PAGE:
Candidates for UA Offices Debate
The candidates for 2005-2006 Undergraduate Association President/Vice President debated last night in the first floor of the Student Center. The two P/VP pairs were John M. Cloutier ’06 and Jessica H. Lowell ’07, and Calvin G. Sizer ’06 and Bryan D. Owens ’07.
The debate drew a strong crowd, which filled all seats and left many more standing and listening for the duration of the debate.
The two teams advocated different issues, but both emphasized the importance of accountability of the leadership in achieving goals. “We want to know what you guys think and be diligent in getting your will out,” Cloutier said.
“If the average student can’t see something that’s improved during our administration, we need to go back to the drawing board,” Sizer said.
Teams introduce different goals
In the opening statements, each team described one specific goal that it hoped to put forth.
Lowell said that she and Cloutier believed that freshmen should be allowed an opportunity to move into fraternities, sororities, and independent living groups during their second semester if they have certain qualifications, such as a clean disciplinary record and good academic standing. She and Cloutier would like to discuss this possibility with administrators, she said.
Currently, undergraduates must live in on-campus dormitory housing for their entire first year, even if they pledge to an FSILG.
Sizer emphasized the need to improve shuttle services such as the Tech Shuttle and Saferide, and said he and Owens “want to lobby to improve Shuttletrack and make it more reliable,” add more shuttles to the routes, and reduce waiting time. Shuttletrack was a student iCampus project to provide the locations and arrival times of the MIT shuttles. It has not operated for several months.
Sizer also said that leadership development for students is important, and that MIT needs to erase the widespread attitude that its students “lack leadership qualities.”
Communication a must for both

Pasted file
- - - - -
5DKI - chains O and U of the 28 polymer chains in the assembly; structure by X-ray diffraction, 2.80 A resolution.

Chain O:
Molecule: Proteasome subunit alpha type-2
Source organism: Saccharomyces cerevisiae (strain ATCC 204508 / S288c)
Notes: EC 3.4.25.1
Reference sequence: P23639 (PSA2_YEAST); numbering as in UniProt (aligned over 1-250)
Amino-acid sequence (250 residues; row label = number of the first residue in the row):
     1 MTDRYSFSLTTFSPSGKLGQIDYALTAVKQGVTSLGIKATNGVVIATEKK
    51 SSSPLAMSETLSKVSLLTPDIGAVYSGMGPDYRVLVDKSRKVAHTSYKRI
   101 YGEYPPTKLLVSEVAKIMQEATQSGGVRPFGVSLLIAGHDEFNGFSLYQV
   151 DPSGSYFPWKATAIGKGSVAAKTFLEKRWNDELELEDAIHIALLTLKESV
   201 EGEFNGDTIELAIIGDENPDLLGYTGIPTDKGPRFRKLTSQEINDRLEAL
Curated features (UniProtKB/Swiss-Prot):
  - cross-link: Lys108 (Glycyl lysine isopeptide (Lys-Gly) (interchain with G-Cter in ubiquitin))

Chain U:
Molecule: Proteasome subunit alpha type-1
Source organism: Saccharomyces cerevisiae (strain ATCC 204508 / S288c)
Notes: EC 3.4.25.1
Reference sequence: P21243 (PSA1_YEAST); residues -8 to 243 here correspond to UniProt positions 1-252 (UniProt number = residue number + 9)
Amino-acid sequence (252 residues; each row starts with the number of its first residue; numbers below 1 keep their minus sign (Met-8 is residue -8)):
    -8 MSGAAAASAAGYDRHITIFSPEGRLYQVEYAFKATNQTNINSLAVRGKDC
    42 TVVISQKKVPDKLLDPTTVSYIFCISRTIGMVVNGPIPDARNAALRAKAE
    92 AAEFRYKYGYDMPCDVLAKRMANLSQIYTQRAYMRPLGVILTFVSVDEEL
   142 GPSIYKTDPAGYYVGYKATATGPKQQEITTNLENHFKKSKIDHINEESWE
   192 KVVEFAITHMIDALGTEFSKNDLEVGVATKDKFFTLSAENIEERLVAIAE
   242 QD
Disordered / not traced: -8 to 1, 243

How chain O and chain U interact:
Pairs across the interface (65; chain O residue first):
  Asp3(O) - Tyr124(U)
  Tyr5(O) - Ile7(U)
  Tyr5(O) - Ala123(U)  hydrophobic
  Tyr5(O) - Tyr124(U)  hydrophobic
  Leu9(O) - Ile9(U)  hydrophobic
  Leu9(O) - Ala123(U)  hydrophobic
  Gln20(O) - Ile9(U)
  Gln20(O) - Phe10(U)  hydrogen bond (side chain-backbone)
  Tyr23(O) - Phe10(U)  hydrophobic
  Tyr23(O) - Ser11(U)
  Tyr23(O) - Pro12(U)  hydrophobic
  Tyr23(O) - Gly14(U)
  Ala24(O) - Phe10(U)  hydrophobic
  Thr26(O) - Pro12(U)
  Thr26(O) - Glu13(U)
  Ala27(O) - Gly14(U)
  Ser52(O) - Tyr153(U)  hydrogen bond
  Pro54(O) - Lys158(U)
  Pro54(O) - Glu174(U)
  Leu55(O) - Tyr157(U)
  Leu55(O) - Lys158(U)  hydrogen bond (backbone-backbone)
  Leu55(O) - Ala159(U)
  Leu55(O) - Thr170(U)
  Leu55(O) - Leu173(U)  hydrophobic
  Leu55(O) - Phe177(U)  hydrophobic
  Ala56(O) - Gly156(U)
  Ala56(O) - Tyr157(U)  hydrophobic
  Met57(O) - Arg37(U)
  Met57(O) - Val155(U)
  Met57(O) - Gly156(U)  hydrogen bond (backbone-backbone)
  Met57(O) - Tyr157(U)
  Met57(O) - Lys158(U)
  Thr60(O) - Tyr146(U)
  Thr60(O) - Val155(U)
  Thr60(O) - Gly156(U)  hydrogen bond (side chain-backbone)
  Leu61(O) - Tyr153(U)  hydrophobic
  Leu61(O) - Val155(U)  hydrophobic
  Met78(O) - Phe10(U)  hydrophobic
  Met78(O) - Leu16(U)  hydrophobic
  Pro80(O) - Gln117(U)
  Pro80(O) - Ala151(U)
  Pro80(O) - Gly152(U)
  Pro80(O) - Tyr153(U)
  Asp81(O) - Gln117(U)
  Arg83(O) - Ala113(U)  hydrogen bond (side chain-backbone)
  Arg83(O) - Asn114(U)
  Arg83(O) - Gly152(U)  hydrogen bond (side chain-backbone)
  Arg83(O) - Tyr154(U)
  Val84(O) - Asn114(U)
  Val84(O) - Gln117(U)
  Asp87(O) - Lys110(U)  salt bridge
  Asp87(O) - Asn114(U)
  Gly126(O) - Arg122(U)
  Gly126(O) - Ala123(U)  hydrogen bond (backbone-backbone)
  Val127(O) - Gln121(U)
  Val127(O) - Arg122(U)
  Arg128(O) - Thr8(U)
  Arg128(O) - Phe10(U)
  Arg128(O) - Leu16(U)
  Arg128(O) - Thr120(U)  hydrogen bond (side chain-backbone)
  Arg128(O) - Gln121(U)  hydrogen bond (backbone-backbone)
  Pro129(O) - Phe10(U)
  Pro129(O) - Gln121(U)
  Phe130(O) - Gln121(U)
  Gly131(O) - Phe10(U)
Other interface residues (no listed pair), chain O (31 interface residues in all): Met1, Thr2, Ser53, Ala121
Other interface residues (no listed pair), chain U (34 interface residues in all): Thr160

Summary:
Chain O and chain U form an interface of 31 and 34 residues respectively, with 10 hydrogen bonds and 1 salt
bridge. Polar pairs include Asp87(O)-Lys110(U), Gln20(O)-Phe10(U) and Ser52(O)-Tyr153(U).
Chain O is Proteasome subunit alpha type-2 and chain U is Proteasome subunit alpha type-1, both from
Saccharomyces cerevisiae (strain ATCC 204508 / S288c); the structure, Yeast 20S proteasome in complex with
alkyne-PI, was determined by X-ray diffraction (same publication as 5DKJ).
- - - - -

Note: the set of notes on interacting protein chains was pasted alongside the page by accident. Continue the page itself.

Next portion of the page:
When asked by The Tech how they would keep administrators from passing changes without or contrary to student feedback, the two teams said communication was the primary solution.
The UA needs to “inform students of what’s going on,” and can “serve as advocates for students,” Owens said.
Lowell said, “the UA needs to do a much better job with communicating with students” because they may not have a good idea of the actions of the administration.
To encourage women in science, Lowell said MIT needed to get women interested earlier by talking to high school students. “MIT should be actively encouraging and recruiting them,” she said.
“What we need to do is encourage students” and let them know that “they have the full potential” to achieve something, Owens said.
Both tickets felt that the rules surrounding alcohol use were too harsh and did not accomplish their intended effect of reducing harmful alcohol use.
Diversity, dining discussed
Regarding MIT’s discussion on the possible addition of a diversity General Institute Requirement, Cloutier said, “it’s your opinion whether or not we should have one” that matters, and the “only way to find out is to talk to the student body. If they want a GIR, we should have one. If not, we shouldn’t.”
Sizer said that although he personally supports the implementation of a diversity GIR, he believes the most important issue is not whether one is put into place, but to understand that “there is an issue regardless of whether we have a GIR” and address that issue.
Kathy Lin contributed to the reporting of this article.